Bringing & Using Your Own Reusable Container at Food Stores: The Facts
What are the laws that govern whether you can BYO and use your own container at supermarkets, delis, butchers, fishmongers and other food stores? Is it illegal and against health regulations? Or is it up to the individual vendor? We investigate!
Knowing the facts about using your own container to take home cheese, meat, olives, fish and other food items empowers you to be confident about asking for your purchases to be placed in the containers you’ve brought with you and enables you to educate shop owners, managers and staff about their liability if they’re unsure whether it is something they can do or should be doing.
We look at the main issue, which is food safety, and uncover who is liable for any issues that occur and which laws govern the use of containers from home in Victoria, Australia. These laws change from state to state in Australia and are obviously different in different countries, so if you’re not in the Education State, you’ll need to do your own research into the regulations governing this in your state or country.
The food safety issue
The main problem with using a container that could have come from anywhere is food safety. No one wants food poisoning and no company or store wants to be accused of causing food poisoning.
The fact that it is unhygienic and against food safety and health regulations is the main reason given by supermarkets and food stores for saying no to people who have brought in their own containers for use.
So, is it unhygienic or against Victorian health regulations?
In short, no. Using your own container is not unhygienic if washed properly by yourself and it is not against health regulations.
BYO Containers notes that “currently there is no provision under the Victorian Food Act 1984 (Act), the Code or the Primesafe or Dairy Food Safety Victoria Regulations (Regulations) which expressly prohibits stores from accepting reusable customer containers”.
Gippsland Unwrapped has also confirmed this with the Department of Health and Human Services.
From its enquiries, BYO Containers has found that “whether or not a business accepts customer containers is ultimately an individual management decision”. It advises businesses to “check and update their food safety program and risk assessment to accommodate the BYO containers practise”.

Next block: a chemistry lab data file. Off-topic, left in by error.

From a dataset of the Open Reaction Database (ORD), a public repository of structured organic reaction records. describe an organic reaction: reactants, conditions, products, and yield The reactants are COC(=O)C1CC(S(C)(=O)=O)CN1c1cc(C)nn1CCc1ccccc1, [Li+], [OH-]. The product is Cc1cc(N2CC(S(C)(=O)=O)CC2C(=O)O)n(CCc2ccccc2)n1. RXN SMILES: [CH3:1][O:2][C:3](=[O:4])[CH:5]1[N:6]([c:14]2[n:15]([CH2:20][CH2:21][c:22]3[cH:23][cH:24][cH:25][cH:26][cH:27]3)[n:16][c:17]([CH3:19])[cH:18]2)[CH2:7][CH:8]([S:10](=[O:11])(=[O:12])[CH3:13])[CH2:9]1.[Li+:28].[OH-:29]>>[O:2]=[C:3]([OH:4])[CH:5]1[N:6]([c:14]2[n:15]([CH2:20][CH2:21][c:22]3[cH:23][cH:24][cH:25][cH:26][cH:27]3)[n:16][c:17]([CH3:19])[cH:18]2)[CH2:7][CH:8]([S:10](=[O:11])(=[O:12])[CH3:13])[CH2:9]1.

However, the rules are slightly different when it comes to market stalls. They “may be required to package produce (such as meat) before transport to market”, according to BYO Containers.
BYO Containers has a factsheet that you can download and share with businesses in your area that want to learn more about people bringing their own containers for their produce. You can download it here.
What containers can’t be used?
Single-use takeaway containers cannot be reused by law as they are classed as single use and are not easily cleaned and sanitised. Their reuse is prohibited by the Food Standards Australia New Zealand (FSANZ) Code.
In addition, dirty containers, wet containers and containers that don’t have a lid or are damaged can be refused.
Also make sure your container is the right size and shape for whatever you want to be placed in it. You want to make it easy for them to use it, not harder.
Do servers have to use gloves?
According to Gippsland Unwrapped, there is no law requiring disposable gloves be worn, or that they have to be disposed of after each serving. If possible, ask servers to use tongs or other utensils instead, or if you don’t mind, tell them they can just use their hands, which they probably clean regularly due to the work environment they work in.
How to clean your containers properly
To ensure there is no issue from their side, consumer can ensure that their container - be it a plastic Tupperware container, a glass tub or a stainless steel tiffin - is clean and dry and that it looks clean.
Although you can sterilise containers in the home environment using high heat and microwaves or the oven (Google will show you how!), they can be disinfected properly by using soap and hot water to clean while using a good, strong mechanical action, or by putting them through the dishwasher if they are dishwasher friendly.
Storing containers with the lid on is recommended to keep them clean until they are used.
BYO Containers also has a factsheet for consumers with all the information you need to know when using your own containers and tips for approaching a new business. You can download it here.
If you have any more questions about using your own container in Victoria, Australia contact BYO Containers, who will be more than happy to help, here or leave a comment below and we’ll try to find out the answer for you.
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